One of the reasons I enjoy farming so much is that I get to make decisions that impact my profitability several times each day. One of the major drawbacks to being a farmer is that I must make decisions that impact my profitability several times each day.
Now I know there are other professions where critical decision-making is a key component in the difference between success and failure. But, unless you own your own business, those decisions usually require the input of several people, approval of your boss or adherence to acceptable policies and procedures that are already in place. Those of us in farming are usually flying by the seat of our pants.
How many acres of which crops do I plant this year? Which heifers do I retain and which bulls do I use? How much can I pay for fertilizer and seed? When do I sell the livestock or grain I produce? Should I purchase a new piece of equipment or make major repairs on the old stuff?  These are only a smidgen of the questions farmers have to ask themselves constantly and the answers have to come from the same person asking the questions. It’s a wonder we can ever get any sleep.
Of course, all the questions aren’t so dramatic. Ones like deciding when to cut hay or plant crops may depend entirely on the weather forecast. Unfortunately, most of those forecasts are made by someone who is more concerned about the possibility of a picnic being rained out than losing $10,000 worth of seed or reducing the hay quality by just as much. I’m just saying…
This past winter, I pondered the decision of whether to trade tractors or not. My old tractor was still in relatively good shape, but I’d made a little money last year and could use the tax deduction. In my mind I rationalized that it made sense to trade because my trade-in value would never be higher and, at my age, this would most likely be the last tractor I would ever purchase. (I’ve never said my decision-making process is anything close to scientific.)
Last week, I was giving my new tractor its first serious work-out as I baled hay at the hill farm. All the bells and whistles were working as advertised and I was truly enjoying the experience. As I stopped to eject a bale on the steepest slope in the field, I remembered how years past had almost always resulted in a bale rolling down the slope and through the fence. Understanding that I had made bad decisions before, I backed the baler at an angle to the slope so the bale wouldn’t roll down the hill. I was proud of myself for making one of those small decisions that had been shaped by past experience.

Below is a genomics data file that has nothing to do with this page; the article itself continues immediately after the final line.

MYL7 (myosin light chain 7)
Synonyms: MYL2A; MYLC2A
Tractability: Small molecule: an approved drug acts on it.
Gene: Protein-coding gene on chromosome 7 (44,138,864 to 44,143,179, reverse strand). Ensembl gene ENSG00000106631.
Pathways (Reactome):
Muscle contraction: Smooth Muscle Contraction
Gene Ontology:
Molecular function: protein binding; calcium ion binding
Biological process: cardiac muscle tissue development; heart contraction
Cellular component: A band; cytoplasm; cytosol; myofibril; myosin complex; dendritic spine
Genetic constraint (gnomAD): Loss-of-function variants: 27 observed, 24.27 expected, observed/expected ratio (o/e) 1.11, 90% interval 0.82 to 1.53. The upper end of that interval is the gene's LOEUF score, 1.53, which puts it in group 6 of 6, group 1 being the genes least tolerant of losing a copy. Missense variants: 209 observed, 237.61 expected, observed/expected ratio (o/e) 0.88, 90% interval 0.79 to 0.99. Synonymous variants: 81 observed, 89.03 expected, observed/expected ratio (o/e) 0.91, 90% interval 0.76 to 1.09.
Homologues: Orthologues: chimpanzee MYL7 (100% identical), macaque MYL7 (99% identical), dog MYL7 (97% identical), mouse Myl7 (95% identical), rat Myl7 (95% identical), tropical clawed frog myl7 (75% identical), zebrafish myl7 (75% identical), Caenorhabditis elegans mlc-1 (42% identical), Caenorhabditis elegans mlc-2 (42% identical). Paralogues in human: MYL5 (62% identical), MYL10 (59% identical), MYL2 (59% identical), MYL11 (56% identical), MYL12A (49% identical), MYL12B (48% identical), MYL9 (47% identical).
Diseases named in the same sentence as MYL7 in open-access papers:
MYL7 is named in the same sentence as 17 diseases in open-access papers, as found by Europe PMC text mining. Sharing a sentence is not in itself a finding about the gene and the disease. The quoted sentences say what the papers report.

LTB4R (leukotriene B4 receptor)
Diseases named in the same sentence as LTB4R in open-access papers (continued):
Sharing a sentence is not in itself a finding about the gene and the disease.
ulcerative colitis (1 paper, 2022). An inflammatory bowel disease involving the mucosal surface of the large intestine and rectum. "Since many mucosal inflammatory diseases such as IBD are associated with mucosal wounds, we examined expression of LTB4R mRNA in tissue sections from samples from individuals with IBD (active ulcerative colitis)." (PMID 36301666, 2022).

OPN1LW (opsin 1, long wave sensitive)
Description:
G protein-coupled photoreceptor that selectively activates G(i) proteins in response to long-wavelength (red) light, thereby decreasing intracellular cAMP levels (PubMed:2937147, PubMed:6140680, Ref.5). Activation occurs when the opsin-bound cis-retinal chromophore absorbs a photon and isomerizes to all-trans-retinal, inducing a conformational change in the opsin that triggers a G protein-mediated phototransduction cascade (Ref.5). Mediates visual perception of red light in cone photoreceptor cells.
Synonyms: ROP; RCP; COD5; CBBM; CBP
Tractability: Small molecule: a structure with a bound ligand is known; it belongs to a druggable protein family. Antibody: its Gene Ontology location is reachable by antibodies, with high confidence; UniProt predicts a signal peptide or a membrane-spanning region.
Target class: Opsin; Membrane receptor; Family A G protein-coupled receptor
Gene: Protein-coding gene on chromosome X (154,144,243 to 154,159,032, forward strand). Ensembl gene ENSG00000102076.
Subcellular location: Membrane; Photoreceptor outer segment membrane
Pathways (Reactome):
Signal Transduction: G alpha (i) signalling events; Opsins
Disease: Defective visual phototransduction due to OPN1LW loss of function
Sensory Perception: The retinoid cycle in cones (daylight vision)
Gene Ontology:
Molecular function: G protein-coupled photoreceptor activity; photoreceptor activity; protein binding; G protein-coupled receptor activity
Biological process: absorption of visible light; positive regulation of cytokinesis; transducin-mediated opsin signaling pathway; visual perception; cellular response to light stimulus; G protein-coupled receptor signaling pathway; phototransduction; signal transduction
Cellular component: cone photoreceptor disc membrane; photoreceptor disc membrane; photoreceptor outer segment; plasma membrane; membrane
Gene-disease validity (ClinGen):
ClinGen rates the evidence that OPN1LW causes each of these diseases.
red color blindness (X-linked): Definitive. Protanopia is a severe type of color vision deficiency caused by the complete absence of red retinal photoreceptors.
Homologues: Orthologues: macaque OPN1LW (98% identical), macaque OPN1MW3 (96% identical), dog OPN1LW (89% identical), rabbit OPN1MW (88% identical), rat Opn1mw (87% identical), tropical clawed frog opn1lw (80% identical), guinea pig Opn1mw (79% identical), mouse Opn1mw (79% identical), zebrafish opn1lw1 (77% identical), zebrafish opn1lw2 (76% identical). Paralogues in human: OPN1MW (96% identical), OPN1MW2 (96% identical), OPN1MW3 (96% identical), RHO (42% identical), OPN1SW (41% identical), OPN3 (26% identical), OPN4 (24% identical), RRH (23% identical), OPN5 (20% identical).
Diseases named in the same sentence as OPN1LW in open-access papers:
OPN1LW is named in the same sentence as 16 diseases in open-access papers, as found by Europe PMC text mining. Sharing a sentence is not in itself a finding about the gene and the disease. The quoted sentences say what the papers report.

Unfortunately, the bale I had just formed in the chamber was not one of my best. Being significantly smaller on the downhill side, the bale began to roll, curve to the south and pick up speed. Watching all this through the fancy rearview mirrors (my old tractor was not such equipped), I made another decision – I would race the new tractor to the area of the fence for where the rolling bale was bound and throw a block that would make an NFL offensive lineman proud.
Since the new tractor goes quite fast, I made it to the area ahead of the bale. My decision-making mind, however, was still engaged as I watched the 1,200 pound speeding bale getting closer. I remembered that my new tractor had a list price that was more than what I had given for this farm 20 years ago. The section of the fence that would most surely be wiped out, would probably only cost a couple of hundred dollars and a few hours of work. I gunned the tractor again, only to watch the speeding bale whiz past the rear of the baler – and through the fence.
Decisions, decisions, decisions.
Jerry Crownover is a farmer and former professor of Agriculture Education at Missouri State University. He is a native of Baxter County, Arkansas, and an author and professional speaker. To contact Jerry about his books, or to arrange speaking engagements, you may contact him by calling 1-866-532-1960 or visiting and clicking on ‘Contact Us.’


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